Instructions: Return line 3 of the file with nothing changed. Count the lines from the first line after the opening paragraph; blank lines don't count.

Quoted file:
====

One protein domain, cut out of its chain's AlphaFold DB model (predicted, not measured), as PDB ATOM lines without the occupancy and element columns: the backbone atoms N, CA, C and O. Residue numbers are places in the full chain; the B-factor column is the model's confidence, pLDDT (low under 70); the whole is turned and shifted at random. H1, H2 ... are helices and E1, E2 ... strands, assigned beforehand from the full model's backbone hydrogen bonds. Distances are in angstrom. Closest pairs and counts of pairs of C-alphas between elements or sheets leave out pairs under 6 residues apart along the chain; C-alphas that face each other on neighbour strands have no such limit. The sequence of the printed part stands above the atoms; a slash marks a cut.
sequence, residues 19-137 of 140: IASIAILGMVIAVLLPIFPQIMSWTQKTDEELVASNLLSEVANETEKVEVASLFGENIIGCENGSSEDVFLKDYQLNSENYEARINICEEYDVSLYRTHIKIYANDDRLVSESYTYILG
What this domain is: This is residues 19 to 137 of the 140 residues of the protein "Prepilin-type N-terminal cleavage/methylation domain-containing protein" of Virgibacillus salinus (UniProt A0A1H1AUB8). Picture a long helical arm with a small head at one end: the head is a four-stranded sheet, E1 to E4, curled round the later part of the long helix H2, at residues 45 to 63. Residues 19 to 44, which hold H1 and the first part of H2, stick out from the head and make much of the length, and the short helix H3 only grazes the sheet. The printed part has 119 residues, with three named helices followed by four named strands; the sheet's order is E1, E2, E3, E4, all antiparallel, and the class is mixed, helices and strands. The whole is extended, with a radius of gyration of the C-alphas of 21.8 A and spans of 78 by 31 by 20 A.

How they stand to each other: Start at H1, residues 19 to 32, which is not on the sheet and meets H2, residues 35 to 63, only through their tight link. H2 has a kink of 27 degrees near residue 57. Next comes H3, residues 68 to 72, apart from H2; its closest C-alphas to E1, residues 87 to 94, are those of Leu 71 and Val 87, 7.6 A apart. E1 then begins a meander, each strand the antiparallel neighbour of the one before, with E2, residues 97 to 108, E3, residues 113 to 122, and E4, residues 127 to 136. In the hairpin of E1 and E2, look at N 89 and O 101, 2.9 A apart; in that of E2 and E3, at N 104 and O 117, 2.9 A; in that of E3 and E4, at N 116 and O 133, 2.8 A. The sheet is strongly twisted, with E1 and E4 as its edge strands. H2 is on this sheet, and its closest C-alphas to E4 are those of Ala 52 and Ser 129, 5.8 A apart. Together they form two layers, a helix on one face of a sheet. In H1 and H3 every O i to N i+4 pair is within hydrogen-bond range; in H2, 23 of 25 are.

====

How they stand to each other: Start at H1, residues 19 to 32, which is not on the sheet and meets H2, residues 35 to 63, only through their tight link. H2 has a kink of 27 degrees near residue 57. Next comes H3, residues 68 to 72, apart from H2; its closest C-alphas to E1, residues 87 to 94, are those of Leu 71 and Val 87, 7.6 A apart. E1 then begins a meander, each strand the antiparallel neighbour of the one before, with E2, residues 97 to 108, E3, residues 113 to 122, and E4, residues 127 to 136. In the hairpin of E1 and E2, look at N 89 and O 101, 2.9 A apart; in that of E2 and E3, at N 104 and O 117, 2.9 A; in that of E3 and E4, at N 116 and O 133, 2.8 A. The sheet is strongly twisted, with E1 and E4 as its edge strands. H2 is on this sheet, and its closest C-alphas to E4 are those of Ala 52 and Ser 129, 5.8 A apart. Together they form two layers, a helix on one face of a sheet. In H1 and H3 every O i to N i+4 pair is within hydrogen-bond range; in H2, 23 of 25 are.